Rio De Janeiro
When one visits Rio de Janeiro for the first time, one or more of these things can happen in the first hour:
- Portuguese suddenly sounds so damn cool.
- You generously use and distinctly pronounce Obrigado (Thanks) and instantly feel like tourist. Cariocas convenient skip both Os.
- You expect to find Brazilian reggae and bronzed uber good-looking people salsa on the streets. But you don’t.
- When you gaze at the sky, you wonder where the friggin’ frigate birds are that you came so far to see. And then you see dozens.
- There’s no time to waste. You head straight to Ipanema beach after dropping your bags. Swimmers are in your carry-on.
- Acai Berry juice is no longer an exotic drink. You order a large with granola. This time you say brigaaad.
- You can’t stop staring at .. the dramatic backdrop of two brothers mountain :)
- You wonder what took you so long to visit Rio.
|The "Steps" - Escadaria Selaron|
|Christ the Redeemer on Corcovado Mountain - Worlds's largest Art Deco Statue till 2010|
|View of Rio from Sugar Loaf Mountain|
Ilha Grande - An Island Life
We arrived on the pristine preserved island of Ilha Grande via a short 80 minute boat ride from Angra dos Reis to Abraao. “Short” depending on of course, how experienced your ferryman is. Center decks filled first but we were now shrewd at seizing best seats! As the hills of this untouched Atlantic rainforest rose in the background, we overheard other tourists discussing its history. Pirate hideout turns into leper colony, turns into infamous prison, turns into one of Brazil’s best destination starting from mid 1990s. None of the island’s history was visible when we alighted amongst the crazy scramble of bare-foot tourists, sandy streets, handout flyers for pousadas (accommodation) and the kind of island-life vibe that in 3 days time would become extremely hard to leave. Home to one of Brazil’s best beach Lopez Mendes and unspoiled lagoons, we took a half-island boat tour to Lagoa Verde (Green Lagoon), Lagoa Azul (Blue Lagoon), lunch at Maguaraquissaba, Praia do amor (Lovers Beach) and Feiticeira.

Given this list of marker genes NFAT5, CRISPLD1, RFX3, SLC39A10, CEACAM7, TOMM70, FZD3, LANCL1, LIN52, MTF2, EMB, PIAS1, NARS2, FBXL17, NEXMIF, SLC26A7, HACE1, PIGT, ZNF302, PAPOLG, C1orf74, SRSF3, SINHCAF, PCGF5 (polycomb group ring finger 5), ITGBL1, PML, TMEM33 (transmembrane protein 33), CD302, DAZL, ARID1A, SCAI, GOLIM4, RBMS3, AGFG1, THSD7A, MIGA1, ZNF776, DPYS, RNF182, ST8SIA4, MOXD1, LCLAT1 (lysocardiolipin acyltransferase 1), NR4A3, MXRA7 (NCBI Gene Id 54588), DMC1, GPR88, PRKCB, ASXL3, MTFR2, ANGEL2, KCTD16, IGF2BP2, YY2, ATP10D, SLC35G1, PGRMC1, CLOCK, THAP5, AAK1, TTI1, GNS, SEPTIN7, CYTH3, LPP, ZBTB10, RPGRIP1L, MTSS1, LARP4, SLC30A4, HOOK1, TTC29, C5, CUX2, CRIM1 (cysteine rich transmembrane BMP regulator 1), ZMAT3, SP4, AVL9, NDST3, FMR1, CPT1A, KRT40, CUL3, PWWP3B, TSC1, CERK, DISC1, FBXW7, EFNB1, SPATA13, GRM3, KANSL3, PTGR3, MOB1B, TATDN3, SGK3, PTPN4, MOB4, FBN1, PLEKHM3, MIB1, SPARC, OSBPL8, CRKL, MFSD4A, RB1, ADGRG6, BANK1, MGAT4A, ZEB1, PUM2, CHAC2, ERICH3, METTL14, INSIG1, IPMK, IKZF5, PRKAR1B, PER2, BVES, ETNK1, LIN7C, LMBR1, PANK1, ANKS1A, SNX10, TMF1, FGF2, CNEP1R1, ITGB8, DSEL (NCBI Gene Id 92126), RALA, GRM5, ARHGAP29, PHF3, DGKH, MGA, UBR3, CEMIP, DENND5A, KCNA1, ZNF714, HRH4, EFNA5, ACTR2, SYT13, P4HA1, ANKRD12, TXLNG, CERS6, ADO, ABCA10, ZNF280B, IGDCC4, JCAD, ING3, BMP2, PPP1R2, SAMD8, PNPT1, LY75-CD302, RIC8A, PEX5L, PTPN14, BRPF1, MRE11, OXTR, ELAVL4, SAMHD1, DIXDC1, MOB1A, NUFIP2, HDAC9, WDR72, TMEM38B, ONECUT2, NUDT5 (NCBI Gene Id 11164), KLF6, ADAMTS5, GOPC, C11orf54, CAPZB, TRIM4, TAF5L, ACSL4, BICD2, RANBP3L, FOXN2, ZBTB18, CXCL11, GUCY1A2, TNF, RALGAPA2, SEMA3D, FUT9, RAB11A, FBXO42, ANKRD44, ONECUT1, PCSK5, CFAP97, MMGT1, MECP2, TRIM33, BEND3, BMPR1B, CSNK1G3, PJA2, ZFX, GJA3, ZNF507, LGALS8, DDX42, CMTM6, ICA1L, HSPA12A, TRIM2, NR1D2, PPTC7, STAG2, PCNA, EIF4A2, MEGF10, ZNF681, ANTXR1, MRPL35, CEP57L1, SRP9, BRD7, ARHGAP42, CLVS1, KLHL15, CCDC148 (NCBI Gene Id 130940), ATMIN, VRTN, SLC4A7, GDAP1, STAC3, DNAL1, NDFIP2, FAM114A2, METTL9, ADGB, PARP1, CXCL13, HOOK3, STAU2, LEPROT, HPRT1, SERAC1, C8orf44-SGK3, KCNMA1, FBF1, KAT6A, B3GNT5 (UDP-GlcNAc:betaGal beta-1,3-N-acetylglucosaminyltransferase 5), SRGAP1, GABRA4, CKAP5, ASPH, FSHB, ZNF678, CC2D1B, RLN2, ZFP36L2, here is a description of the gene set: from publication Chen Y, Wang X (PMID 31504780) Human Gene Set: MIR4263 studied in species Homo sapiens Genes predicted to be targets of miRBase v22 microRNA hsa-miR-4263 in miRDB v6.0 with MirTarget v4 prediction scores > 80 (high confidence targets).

The first distinct evidence of Brazil’s colonial past was seen in culture-rich Paraty, a town with a unique position in gold exports along the Gold Route. Its elegant historical centre made a pleasureful stroll through cobble-stone streets closed for motorists but open for unique galleries, art shops, baroque churches, coffee shops and friendly native kids. Art often showed the reflection of the city in water from high tides in Paraty but none seem to capture the very social common marmoset monkeys? One primate in particular arrived precisely at lunch time to be fed three-quarters of a banana at lunchtime each day!
We saw Floripa through primary colour glasses. Probably because we stayed and spent all days within the 5km radius of Barra da Lagoa - one of the beach districts of Florianopolis. A fishing village intersected by the Barra channel carrying tons of fresh fish and turtles, its sandy beach was flourishing with local tourists, wind surfers and several beach front restaurants that served massive meals even too big for our cast iron stomachs! Bus transport to Barra from the Central Bus Station (Terminal Rita Maria) required a change at Lagoa da Conceição. But that wasn’t a problem. It was clinging on to the seat while the roller coaster bus rose and fell on the hill that separated central town and the lake - people with motion sickness take good note!
|Barra da Lagoa|